In 2006, the pair were commissioned to make public art in Inverness. They staged one-day "revolutions", with abseilers throwing a red banner across one of the city's tallest buildings. Their latest commissioned streetscape involves carving bizarre, quirky stories into Inverness's stonework. "There are layers of information buried in the stones, stories that people gave us to layer underneath the carvings, so it's rather like graffiti because it's all about people leaving their mark," says MacInnes.

As Highlanders, they wanted to put their own twist on the religious icongraphy of the Hole murals, hence their huge portrait of a Scottish Jesus. "MacJesus," says Macrae, handing me his business card, which reads: "DUFI: guerrilla art & creativity."

Rural interventions are Rachel Levine's trademark. At 21, she has recently been accepted to study at Glasgow School Of Art and already has an intriguing body of work to her name. Levine's uncle is the acclaimed Scottish artist and photographer Calum Colvin. "So no pressure there," she jokes. She grew up with art and is enthralled by ancient Scottish myths, legends and folklore.

Levine draws strange creatures - rabbits with antlers, for example - and then leaves her work in rural environments, beside rocks or trees.

Kirsty Whiten, 32, is by no stretch of the imagination a street artist. Yet she is influenced by the urban environment and has received critical acclaim for her portraits of residents of Edinburgh's Dumbiedykes housing estate. "My work is fantastically detailed and time-consuming, so I will be doing paste-ups of existing pieces and work around and with everyone in the show," she says. It'll be new for me because I'm used to working on my own.

"I would like to try to echo the Hole frieze with some of my portraits, such as my schemie-centaurs'. They are lads I found hanging around beside a bus stop, yet they are heroic because I've turned them into centaurs. Although I don't think my work overlaps with street art, I do think that the best street art overlaps with Pop Art . I like the idea of making motifs and creating visual witticisms with my work." She gestures towards Hole's looming mural, noting its obvious dearth of women. She hopes to see a greater representation of the fairer sex in Rough Cut Nation.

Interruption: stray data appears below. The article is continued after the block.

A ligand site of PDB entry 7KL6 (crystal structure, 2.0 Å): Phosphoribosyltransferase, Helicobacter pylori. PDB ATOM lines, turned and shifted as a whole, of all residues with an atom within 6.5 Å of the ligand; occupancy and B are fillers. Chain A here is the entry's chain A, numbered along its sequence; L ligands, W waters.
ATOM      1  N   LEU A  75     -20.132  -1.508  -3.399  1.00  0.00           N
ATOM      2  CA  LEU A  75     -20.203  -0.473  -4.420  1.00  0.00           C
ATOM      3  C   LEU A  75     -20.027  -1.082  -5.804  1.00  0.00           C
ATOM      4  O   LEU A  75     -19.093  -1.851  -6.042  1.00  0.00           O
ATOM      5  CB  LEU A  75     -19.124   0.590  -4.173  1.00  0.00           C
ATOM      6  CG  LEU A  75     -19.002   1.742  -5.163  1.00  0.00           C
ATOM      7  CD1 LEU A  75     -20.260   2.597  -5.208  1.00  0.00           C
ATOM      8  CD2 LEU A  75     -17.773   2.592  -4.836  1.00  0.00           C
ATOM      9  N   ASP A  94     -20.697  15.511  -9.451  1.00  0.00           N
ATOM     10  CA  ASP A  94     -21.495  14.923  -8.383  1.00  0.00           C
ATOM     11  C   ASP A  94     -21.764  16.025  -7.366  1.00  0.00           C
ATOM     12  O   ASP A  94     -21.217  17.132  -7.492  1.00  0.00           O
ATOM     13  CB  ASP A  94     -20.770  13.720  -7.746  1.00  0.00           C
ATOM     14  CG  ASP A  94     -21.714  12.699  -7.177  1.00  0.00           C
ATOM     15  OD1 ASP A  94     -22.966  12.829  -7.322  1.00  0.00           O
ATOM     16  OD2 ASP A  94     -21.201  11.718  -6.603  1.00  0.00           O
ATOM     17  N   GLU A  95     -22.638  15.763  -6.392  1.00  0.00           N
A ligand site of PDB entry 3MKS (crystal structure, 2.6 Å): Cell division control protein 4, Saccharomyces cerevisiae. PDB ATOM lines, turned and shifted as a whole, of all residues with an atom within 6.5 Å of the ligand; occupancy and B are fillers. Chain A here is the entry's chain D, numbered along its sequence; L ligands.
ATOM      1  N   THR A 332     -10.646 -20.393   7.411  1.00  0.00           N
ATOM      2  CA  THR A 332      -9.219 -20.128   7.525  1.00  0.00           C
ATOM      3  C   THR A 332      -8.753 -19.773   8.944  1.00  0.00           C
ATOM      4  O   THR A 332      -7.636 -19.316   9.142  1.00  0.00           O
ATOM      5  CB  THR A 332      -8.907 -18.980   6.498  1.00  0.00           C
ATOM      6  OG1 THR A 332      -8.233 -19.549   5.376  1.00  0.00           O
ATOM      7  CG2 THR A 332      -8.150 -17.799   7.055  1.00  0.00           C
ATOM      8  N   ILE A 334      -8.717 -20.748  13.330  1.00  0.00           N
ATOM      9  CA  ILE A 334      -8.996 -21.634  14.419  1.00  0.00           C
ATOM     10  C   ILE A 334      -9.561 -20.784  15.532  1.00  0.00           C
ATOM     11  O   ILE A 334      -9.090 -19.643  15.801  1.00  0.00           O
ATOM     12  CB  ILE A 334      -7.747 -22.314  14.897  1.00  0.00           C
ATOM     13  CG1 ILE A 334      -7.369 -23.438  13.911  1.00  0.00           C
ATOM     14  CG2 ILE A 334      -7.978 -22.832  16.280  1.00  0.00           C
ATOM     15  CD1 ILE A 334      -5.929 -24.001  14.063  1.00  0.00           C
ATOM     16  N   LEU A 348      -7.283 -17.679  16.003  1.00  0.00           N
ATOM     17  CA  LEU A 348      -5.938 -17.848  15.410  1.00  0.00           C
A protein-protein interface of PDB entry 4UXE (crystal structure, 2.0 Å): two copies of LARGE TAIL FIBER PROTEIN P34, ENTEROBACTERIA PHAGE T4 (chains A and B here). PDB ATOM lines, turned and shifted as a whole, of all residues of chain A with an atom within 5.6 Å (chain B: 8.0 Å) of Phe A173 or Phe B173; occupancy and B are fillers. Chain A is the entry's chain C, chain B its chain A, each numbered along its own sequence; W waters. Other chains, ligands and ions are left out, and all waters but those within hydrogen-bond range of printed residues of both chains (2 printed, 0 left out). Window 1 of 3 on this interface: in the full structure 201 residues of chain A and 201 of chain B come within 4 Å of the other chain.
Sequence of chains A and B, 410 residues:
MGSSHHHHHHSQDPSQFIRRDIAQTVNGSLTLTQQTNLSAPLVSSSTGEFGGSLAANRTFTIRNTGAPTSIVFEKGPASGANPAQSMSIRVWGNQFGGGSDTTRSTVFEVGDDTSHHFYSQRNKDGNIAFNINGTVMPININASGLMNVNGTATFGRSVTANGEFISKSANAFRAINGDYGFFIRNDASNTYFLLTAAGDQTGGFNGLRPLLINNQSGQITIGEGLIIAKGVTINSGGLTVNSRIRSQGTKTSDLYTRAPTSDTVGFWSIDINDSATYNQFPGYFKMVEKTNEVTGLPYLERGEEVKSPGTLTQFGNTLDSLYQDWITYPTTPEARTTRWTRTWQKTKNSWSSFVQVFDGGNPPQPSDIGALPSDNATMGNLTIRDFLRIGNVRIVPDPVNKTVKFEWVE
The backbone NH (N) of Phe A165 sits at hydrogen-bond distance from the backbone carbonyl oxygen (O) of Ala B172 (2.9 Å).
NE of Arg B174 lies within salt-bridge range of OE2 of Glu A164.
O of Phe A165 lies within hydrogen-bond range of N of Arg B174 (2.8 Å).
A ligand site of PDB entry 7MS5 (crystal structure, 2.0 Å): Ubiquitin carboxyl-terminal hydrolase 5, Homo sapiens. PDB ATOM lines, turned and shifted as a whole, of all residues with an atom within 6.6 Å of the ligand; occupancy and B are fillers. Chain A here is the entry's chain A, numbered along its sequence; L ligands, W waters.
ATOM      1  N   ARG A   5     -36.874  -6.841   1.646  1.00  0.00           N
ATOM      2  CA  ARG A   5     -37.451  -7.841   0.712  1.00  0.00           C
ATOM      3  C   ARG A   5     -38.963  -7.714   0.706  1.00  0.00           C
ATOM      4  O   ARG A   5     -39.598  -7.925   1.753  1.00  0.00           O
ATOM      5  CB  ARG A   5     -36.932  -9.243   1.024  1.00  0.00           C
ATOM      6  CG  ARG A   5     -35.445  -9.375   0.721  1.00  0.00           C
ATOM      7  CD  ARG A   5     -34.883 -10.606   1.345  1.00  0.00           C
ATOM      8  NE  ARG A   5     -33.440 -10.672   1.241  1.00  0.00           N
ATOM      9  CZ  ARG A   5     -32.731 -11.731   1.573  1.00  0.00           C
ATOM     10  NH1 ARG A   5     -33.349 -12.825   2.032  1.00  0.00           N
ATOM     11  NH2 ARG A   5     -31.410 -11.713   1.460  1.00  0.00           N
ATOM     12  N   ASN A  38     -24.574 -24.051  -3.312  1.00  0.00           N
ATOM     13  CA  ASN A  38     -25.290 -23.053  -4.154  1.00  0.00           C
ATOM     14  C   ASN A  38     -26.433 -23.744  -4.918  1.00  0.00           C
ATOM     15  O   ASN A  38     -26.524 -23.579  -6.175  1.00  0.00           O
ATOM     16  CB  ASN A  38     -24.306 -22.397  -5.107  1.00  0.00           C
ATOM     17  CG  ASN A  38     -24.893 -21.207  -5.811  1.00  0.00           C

Janie Nicoll, 44, is a Glasgow-based artist and photographer. In the days immediately preceding the closure of the Portrait Gallery in April, she asked visitors to ape the poses of the subjects of famous portraits in the collection. "I got a lot of Flora MacDonalds and so many Mary, Queen Of Scots, so that should redress the balance as to images of women," she says. "They fit in with the idea behind Rough Cut Nation, because you get a sense of our hybrid, mongrel nation. Some of these portraits' will be projected in the exhibition."

Nicoll also plans to repaint an existing piece, We Are All Prostitutes ("the title of a 1979 song by The Pop Group") which uses lettering from gang graffiti she discovered in Maryhill, Glasgow. "My work uses a lot of text, so I'll wait and see what other people do in the Portrait Gallery, then I'll respond to that," she says. "I want to wait and see what or who inspires me."

"Me too," says Pete Martin. "I won't know what my work in this exhibition is about until it's finished."

"Exactly," says Skint. "We're doing this because it's about the joy of making something in a dead space. I love the idea that Fraser and Machism are setting their installation in limbo. I think all of us involved in this show are in a weird kind of purgatory since this gallery is neither closed nor open."

Rough Cut Nation is at the Scottish National Portrait Gallery, Edinburgh, August 7-30.